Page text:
• A painted image of a Mongol horse archer performing what is known as the "Partian Shot." Credit: Pinterest/ Cafer Demir

    A painted image of a Mongol horse archer performing what is known as the “Parthian Shot.” Credit: Pinterest/ Cafer Demir

    Swarming has been a military tactic throughout history. Versions of swarming tactics were adopted by the nations of the Eurasian Steppe such as the Scythians and Parthians during the Bronze Age and by the Mongols and Turks in the Early Middle Ages. Armies from the Steppe nations were comprised primarily of lightly-armed horse archers. They were particularly effective against the rigid formations of the infantry-dominated armies of the West.

    • By making multi-directional attacks, dispersing forces, and pulsing (systematic repetition of hit-and-run missile attacks), an army could demoralize and disrupt the opposing force. In 53 BC at the Battle of Carrhae, a vastly outnumbered Parthian cavalry force soundly defeated an invading Roman army using these tactics. Read On: “Swarming and the Future of War” by Sean Edwards.
    • In the Early Middle Ages, Genghis Khan deployed swarm maneuvers and enhanced systems for communication. One common tactic, writes Jack Weatherford in Genghis Khan and the Making of the Modern World, was known as the “Crow Swarm or Falling Stars” attack, in which cavalry would attack at once, disrupt enemy cohesion, and disperse quickly.
  • Swarming has typically been adopted by the forces that are outgunned in terms of numbers, firepower, or technological capabilities vis-a-vis the opponent. The “disadvantaged” force therefore has to rely on elements such as surprise, mobility, and situational awareness in order to weaken conventionally armed opponents. During the Battle of Mogadishu in 1993, thousands of Somali militia swarmed U.S. forces. The swarm tactics effected a strategic defeat for the Americans, forcing them to withdraw from Somalia. The episode was made famous in Black Hawk Down by Mark Bowden. Read On: The Pickup Truck Era of Warfare” by Jack Mulcaire.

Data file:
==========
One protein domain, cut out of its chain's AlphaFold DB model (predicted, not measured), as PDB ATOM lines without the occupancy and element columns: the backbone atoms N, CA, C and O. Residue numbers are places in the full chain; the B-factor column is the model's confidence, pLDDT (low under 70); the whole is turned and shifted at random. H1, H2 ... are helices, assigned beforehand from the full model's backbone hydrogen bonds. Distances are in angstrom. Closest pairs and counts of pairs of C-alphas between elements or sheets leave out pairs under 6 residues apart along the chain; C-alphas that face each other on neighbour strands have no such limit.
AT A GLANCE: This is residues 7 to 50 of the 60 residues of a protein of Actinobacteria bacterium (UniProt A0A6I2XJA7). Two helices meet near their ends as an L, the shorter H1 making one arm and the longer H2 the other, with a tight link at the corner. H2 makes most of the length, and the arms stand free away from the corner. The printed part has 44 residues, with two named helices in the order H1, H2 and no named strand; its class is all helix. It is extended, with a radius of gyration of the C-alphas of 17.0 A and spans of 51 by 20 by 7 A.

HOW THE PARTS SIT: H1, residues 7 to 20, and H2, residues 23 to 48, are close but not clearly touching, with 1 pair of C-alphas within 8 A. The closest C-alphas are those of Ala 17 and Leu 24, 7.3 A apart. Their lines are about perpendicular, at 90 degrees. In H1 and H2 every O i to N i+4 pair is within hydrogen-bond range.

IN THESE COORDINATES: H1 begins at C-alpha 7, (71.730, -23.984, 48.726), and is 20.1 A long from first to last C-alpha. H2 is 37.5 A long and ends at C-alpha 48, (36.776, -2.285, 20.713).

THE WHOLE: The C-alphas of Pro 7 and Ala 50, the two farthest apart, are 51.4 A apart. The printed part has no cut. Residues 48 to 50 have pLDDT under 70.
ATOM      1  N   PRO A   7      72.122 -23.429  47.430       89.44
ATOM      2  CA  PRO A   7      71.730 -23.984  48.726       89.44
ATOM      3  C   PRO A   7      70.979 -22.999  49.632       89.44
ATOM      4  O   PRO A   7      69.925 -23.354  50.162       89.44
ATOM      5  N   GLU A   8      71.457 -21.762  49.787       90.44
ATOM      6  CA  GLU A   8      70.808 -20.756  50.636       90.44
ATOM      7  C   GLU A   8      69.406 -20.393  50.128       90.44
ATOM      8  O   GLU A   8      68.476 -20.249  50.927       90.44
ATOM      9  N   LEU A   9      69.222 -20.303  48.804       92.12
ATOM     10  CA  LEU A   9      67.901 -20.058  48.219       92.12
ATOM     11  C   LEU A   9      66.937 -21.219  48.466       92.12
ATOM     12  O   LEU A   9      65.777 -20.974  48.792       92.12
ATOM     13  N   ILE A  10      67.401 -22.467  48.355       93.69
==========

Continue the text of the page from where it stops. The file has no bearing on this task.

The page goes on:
Swarms in Military Theory

  • Most of the discussion of military swarms today is informed in one way or another by “Swarming and the Future of Conflict,” a seminal report from 2000 by John Arquilla and David Ronfeldt. They define the swarming doctrine as a “deliberately structured, coordinated, and strategic way to strike from all directions, by means of a sustainable pulsing of force and/or fire, close-in as well as from stand-off positions.” According to Arquilla and Ronfeldt:
    • The rise of information warfare, beginning with the First Gulf War, “will bring swarming to the forefront, establishing a new pattern in conflict” due to the advancement of sensor and communications technology.
    • Swarming is an evolution of previous military doctrines such as mass (large, concentrated formations) and maneuver (multiple formations moving and coordinating across distances) warfare.
    • Swarming is not just a military tactic, but can be employed by crowds (such as protesters during the 1999 Seattle WTO Protests). Read On: Netwar in the Emerald City: WTO Protest Strategy and Tactics” by Paul de Armond.
    • “Connectivity is essential” to swarming, because it allows units that are distributed in a seemingly amorphous mass to come together to attack at the right moments.
    • Swarming requires moving away from strict hierarchical command structure models in order to allow the decentralization of command and initiative.
  • One of the patrol boats in action on the Virginia River in August. Credit: Flickr/ ONR

    One of the patrol boats in action on the Virginia River in August. Credit: Flickr/ ONR